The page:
In a closed group of operators, like [1 i j k], the result of the combination of any number of the basal elements is also a member of the same group. The result of any such combination can be known only if all the possible binary combinations of the elements are first defined in terms of the basal elements i, j and k themselves (besides, of course, the identity operator, 1). Let there be n basal elements (excluding the unit operator 1) in a group. Then the number of unique binary combinations of these elements, in which no element occurs twice, is n(n-1)/2. We can readily see that a group becomes self-sufficient (finite) only if the number of binary combinations of the basal elements is equal to the number of those basal elements themselves, that is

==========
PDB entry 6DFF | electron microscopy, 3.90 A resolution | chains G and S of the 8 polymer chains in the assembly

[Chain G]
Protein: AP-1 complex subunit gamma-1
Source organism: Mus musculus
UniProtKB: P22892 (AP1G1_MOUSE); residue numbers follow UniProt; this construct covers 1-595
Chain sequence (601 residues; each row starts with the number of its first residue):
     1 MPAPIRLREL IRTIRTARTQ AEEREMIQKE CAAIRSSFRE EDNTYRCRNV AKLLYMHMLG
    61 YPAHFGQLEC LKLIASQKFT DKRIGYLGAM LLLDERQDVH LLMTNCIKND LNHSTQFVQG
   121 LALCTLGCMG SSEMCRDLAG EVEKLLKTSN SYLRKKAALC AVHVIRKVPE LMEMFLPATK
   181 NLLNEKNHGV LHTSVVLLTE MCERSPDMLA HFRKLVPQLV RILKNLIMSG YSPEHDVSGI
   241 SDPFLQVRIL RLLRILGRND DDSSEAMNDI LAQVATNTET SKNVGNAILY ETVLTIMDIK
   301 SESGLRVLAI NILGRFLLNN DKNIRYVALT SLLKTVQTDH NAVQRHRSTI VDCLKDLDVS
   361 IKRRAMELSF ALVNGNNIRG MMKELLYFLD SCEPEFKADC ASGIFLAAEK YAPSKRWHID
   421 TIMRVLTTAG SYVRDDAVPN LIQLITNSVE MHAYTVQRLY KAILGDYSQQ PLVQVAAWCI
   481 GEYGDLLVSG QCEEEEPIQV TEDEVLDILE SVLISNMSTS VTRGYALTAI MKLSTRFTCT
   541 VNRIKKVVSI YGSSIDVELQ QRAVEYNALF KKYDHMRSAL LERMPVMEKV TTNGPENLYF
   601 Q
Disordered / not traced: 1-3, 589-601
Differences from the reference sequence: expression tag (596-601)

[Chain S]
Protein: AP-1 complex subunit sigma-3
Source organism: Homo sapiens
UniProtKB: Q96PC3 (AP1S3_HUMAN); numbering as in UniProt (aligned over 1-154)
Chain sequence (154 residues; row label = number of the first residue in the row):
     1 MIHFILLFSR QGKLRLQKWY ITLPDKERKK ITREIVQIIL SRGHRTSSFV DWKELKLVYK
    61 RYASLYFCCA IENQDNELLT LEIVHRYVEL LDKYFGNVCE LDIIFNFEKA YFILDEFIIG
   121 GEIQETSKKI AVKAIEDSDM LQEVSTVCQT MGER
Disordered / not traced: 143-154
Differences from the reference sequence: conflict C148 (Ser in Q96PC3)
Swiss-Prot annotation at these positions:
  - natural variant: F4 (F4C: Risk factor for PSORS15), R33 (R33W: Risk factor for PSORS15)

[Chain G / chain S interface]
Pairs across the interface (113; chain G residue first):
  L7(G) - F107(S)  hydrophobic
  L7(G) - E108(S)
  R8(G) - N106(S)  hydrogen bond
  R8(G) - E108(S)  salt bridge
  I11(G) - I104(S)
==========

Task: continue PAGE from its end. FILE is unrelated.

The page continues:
$$\frac{n(n−1)}{2} = n$$

The only definite solution for n is 3. (Zero and infinity are other solutions.) Therefore if we regard space (time) as a group of orthogonal rotations, its dimensionality has to be three in order to make it self-sufficient.